In college, I dreaded networking the most, not because I didn’t have brilliant questions to ask, but because I felt I as a student could not provide anything in return while I usually asked for something – information, a job referral, a contact, etc. To me, the scale was out of balance. As a result, the notion of being indebted haunted me and impaired my confidence at the meetings.
It was not until I was approached by students to set up networking meetings that I realized I was not as resourceless as I thought I was in college. When thinking “Oh, I wish student A would have done this when we spoke last week”, I also learned to see “I really could have helped Alumna B when I met with her for an informational interview a few years ago”. After many rounds of reflection, I discovered the networking meeting could be an equal information exchange rather than one-way street. I could wear both hats – to find out answers to my networking requests (“the taker”) and to understand the other person’s aspirations and offer to help (“the giver”). Had I been back in college again, I would not have let the limited experience of my college-self impact me negatively. There are many ways to return the favor and stay in touch in the long term, such as giving feedback, sending relevant information in their areas of interests, introducing contacts, etc.
I did not recognize how powerful giving feedback is until I started blogging and have been in dire need of suggestions to improve my blog. I want to know if I have articulated my ideas, what topics my target audience would be interested in, etc. Thus, I reached out to a mentee of mine and asked her for a list of topics she is curious about. Thanks to her recommended list, I have written “Networking Hack #1” on how to conduct information interviews and this article on how to leave a long-lasting impression and stay in touch. Similarly, anyone could do the same for his/her networking contact by offering constructive feedback. When attending a company-sponsored networking event, you could connect with the recruiters and provide thoughts on what you enjoy and what else to include to make it even better. Comments and suggestions are in high demand but hard to get since we often delete event survey emails without participating. If you offer what the recruiters care about without them even asking in the first place, you will definitely stand out. What’s more, you get to connect with them on a personal level rather than being just a name among the survey results. Another example is if your mentor works in an industry you are familiar with, such as Target or General Mills, you could offer personal insights on certain products experience. I am sure you will have a fun idea exchange!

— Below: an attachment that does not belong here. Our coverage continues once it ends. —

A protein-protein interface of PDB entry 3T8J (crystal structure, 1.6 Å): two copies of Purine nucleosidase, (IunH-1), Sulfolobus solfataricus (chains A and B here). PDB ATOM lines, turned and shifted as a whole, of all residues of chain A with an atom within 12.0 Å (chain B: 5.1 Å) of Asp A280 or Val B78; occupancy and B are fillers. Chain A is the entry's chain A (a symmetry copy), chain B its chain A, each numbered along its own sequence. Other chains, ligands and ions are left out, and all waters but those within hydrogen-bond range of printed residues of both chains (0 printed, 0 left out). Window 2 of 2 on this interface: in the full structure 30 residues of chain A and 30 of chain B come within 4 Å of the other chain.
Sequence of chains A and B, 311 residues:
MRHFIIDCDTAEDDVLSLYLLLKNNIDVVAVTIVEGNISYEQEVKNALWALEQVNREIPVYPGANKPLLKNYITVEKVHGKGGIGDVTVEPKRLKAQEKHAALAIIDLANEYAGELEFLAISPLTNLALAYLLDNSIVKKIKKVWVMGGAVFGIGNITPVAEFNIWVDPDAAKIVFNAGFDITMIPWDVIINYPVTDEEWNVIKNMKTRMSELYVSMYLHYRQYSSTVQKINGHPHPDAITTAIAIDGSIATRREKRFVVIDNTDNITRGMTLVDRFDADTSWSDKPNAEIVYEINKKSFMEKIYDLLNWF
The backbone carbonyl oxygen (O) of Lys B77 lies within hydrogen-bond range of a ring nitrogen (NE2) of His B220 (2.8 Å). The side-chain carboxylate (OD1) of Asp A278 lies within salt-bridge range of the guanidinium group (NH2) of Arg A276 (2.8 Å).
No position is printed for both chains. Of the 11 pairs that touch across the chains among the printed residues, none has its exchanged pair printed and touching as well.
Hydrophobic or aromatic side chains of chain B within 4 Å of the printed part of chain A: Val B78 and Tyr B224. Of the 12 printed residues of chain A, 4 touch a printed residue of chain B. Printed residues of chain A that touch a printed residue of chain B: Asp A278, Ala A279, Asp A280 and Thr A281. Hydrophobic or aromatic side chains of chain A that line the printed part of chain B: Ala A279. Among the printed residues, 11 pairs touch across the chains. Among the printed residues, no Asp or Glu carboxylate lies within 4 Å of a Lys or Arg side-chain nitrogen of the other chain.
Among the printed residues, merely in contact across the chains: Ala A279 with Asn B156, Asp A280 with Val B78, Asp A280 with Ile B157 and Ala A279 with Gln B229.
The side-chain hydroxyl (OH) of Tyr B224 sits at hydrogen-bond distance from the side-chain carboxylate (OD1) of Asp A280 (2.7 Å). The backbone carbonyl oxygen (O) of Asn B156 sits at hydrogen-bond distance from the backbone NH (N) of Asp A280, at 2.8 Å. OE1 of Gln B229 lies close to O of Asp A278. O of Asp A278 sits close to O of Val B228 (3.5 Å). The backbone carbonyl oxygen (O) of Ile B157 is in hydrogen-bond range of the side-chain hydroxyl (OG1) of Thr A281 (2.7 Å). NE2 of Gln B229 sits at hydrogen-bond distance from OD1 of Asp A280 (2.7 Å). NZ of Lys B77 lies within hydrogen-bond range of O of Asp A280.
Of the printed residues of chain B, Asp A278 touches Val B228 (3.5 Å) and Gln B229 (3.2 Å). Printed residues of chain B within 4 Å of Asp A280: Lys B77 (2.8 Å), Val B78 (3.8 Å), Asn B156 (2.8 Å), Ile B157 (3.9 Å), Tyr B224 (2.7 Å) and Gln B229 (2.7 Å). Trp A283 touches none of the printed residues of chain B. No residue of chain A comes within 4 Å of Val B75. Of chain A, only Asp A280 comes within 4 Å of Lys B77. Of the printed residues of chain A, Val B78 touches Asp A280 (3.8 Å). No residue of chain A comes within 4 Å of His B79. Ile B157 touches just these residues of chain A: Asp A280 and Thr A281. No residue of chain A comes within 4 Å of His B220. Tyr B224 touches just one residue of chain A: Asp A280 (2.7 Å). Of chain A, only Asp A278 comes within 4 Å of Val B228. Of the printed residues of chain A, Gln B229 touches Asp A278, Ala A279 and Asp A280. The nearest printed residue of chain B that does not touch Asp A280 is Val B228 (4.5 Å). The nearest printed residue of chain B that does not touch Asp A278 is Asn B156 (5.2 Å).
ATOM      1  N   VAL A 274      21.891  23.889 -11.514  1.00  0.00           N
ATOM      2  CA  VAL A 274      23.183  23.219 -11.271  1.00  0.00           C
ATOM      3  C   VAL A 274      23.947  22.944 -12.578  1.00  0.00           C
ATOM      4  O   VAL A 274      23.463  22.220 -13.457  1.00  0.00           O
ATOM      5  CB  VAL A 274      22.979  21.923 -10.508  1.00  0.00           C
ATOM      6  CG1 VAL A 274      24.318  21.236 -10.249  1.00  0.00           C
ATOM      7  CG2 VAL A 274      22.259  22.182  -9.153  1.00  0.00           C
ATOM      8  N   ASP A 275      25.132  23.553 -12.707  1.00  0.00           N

Apart from contributing personal ideas, another way is to share resources in the field that your contact is interested in. Resources could range from book recommendations and news articles, to contacts to introduce them to and professional development event information. I found out recently that one of my contacts was moving to Chicago.As someone who have been through moving to a completely new city not knowing anyone, I offered to introduce him to friends I know in the area. Someone who I find very inspiring has opened two women’s wear boutique shops in Minnesota. Since I have been quite a shopper myself, I sent her articles on the retail/fashion industry. I also shared her store information on Facebook, hoping to drive more store traffic. I am a firm believer that as long as I am thoughtful, whether the information could be of help or not, my contacts will appreciate the effort I put in. More importantly, I feel happier when I could do something for others.
To stay in touch in the long term, you could follow up periodically and give a status update. When others invest in you by volunteering time to meet with you, introducing their contacts, and forwarding your resume, etc, they would love to know what happens to you in the end. I did not empathize that feeling until I start mentoring students. I would wonder “what happened to Student A’s interview?”, “Did Student B meet my coworker and find it helpful?”, etc. Sending a brief email update is always a nice way to reconnect and gives another opportunity to keep you on your contact’s mind.
No matter what you do, it takes genuine interest to understand what your contacts care about and a well-informed mind to be resourceful. From checking your contact’s Linkedin profile and asking questions at the meetings, you will notice things that matter to them, such as the industries they are in, professional goals, college affiliation, personal hobbies, etc. To discover the relevant resources, you could stay in the know by not only following the news, but also turning to the Linkedin Newsfeed. I was able to find a networking event through Linkedin that one of my contacts might be interested in attending. If you are at a loss of how to help, you could always try “what can I do to help you”. Someone asked me this question before and I was able to ask for a favor.
When you initiate to help your networking contacts, you will strike them as thoughtful and having their interests in mind, instead of being all about “What I want…” If you share similar feelings as I once had in college, why not try these suggestions of giving feedback, providing relevant information, and sending periodic update emails. I hope my tips will help you generate more ideas. When in doubt, always think in your networking contact’s shoe and ask yourself “if I was him/her, how would I like to be treated?”
I would love to hear from you! Your thoughts are always welcome! You could leave a comment or email me at firstname.lastname@example.org.